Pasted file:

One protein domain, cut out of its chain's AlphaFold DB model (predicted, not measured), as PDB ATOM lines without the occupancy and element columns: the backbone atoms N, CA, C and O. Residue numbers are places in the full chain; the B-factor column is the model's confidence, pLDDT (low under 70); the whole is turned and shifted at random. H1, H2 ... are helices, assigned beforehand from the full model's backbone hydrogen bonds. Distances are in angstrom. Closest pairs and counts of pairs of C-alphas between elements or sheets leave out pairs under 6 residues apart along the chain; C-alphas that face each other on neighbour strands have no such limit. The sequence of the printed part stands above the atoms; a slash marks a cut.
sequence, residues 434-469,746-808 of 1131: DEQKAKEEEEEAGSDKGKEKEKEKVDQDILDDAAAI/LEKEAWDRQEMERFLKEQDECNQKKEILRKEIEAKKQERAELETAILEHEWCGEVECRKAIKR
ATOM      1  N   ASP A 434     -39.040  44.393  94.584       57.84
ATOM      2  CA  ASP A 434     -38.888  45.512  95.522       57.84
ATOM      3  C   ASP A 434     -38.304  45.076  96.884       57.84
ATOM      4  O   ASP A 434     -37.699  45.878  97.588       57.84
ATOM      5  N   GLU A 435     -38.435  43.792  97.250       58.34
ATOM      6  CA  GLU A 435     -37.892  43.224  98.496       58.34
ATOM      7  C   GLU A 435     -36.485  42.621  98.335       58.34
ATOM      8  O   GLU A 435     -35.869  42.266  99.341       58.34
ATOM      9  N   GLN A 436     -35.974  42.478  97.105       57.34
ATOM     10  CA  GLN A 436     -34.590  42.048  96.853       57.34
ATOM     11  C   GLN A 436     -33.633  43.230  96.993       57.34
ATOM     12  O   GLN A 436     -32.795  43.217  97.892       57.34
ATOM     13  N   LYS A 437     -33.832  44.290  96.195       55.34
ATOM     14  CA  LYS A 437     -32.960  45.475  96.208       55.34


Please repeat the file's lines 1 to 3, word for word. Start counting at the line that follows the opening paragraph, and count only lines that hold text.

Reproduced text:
sequence, residues 434-469,746-808 of 1131: DEQKAKEEEEEAGSDKGKEKEKEKVDQDILDDAAAI/LEKEAWDRQEMERFLKEQDECNQKKEILRKEIEAKKQERAELETAILEHEWCGEVECRKAIKR
ATOM      1  N   ASP A 434     -39.040  44.393  94.584       57.84
ATOM      2  CA  ASP A 434     -38.888  45.512  95.522       57.84